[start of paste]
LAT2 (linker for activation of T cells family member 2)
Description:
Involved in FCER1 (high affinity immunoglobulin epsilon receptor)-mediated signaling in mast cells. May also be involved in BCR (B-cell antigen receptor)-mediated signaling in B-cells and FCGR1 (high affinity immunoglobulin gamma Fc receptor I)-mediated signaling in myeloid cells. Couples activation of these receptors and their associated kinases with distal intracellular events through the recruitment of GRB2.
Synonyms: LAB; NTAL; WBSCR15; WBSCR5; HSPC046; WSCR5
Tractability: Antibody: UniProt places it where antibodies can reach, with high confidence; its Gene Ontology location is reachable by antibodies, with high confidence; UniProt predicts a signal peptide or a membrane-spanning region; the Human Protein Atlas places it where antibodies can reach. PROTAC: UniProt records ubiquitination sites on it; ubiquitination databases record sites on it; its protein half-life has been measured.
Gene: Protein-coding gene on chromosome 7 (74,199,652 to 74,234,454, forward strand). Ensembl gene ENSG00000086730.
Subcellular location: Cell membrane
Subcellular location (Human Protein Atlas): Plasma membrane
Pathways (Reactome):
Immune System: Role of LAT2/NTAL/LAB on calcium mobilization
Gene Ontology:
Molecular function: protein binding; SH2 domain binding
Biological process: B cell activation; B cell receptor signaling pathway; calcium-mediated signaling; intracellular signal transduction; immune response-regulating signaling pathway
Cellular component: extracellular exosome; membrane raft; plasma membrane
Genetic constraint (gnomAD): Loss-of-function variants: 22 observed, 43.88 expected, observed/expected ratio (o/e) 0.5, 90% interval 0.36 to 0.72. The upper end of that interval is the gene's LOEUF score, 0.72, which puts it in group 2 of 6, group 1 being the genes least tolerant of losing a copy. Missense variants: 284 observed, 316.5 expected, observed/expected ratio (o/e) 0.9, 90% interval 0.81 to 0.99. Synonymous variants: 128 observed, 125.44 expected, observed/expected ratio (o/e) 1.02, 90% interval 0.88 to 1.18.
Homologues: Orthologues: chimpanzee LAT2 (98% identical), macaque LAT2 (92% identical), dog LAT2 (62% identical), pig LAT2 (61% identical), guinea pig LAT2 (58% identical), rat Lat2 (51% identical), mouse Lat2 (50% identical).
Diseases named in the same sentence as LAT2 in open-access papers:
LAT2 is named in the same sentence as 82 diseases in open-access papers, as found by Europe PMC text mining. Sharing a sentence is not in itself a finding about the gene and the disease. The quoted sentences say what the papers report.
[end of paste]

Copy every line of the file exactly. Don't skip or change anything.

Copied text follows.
LAT2 (linker for activation of T cells family member 2)
Description:
Involved in FCER1 (high affinity immunoglobulin epsilon receptor)-mediated signaling in mast cells. May also be involved in BCR (B-cell antigen receptor)-mediated signaling in B-cells and FCGR1 (high affinity immunoglobulin gamma Fc receptor I)-mediated signaling in myeloid cells. Couples activation of these receptors and their associated kinases with distal intracellular events through the recruitment of GRB2.
Synonyms: LAB; NTAL; WBSCR15; WBSCR5; HSPC046; WSCR5
Tractability: Antibody: UniProt places it where antibodies can reach, with high confidence; its Gene Ontology location is reachable by antibodies, with high confidence; UniProt predicts a signal peptide or a membrane-spanning region; the Human Protein Atlas places it where antibodies can reach. PROTAC: UniProt records ubiquitination sites on it; ubiquitination databases record sites on it; its protein half-life has been measured.
Gene: Protein-coding gene on chromosome 7 (74,199,652 to 74,234,454, forward strand). Ensembl gene ENSG00000086730.
Subcellular location: Cell membrane
Subcellular location (Human Protein Atlas): Plasma membrane
Pathways (Reactome):
Immune System: Role of LAT2/NTAL/LAB on calcium mobilization
Gene Ontology:
Molecular function: protein binding; SH2 domain binding
Biological process: B cell activation; B cell receptor signaling pathway; calcium-mediated signaling; intracellular signal transduction; immune response-regulating signaling pathway
Cellular component: extracellular exosome; membrane raft; plasma membrane
Genetic constraint (gnomAD): Loss-of-function variants: 22 observed, 43.88 expected, observed/expected ratio (o/e) 0.5, 90% interval 0.36 to 0.72. The upper end of that interval is the gene's LOEUF score, 0.72, which puts it in group 2 of 6, group 1 being the genes least tolerant of losing a copy. Missense variants: 284 observed, 316.5 expected, observed/expected ratio (o/e) 0.9, 90% interval 0.81 to 0.99. Synonymous variants: 128 observed, 125.44 expected, observed/expected ratio (o/e) 1.02, 90% interval 0.88 to 1.18.
Homologues: Orthologues: chimpanzee LAT2 (98% identical), macaque LAT2 (92% identical), dog LAT2 (62% identical), pig LAT2 (61% identical), guinea pig LAT2 (58% identical), rat Lat2 (51% identical), mouse Lat2 (50% identical).
Diseases named in the same sentence as LAT2 in open-access papers:
LAT2 is named in the same sentence as 82 diseases in open-access papers, as found by Europe PMC text mining. Sharing a sentence is not in itself a finding about the gene and the disease. The quoted sentences say what the papers report.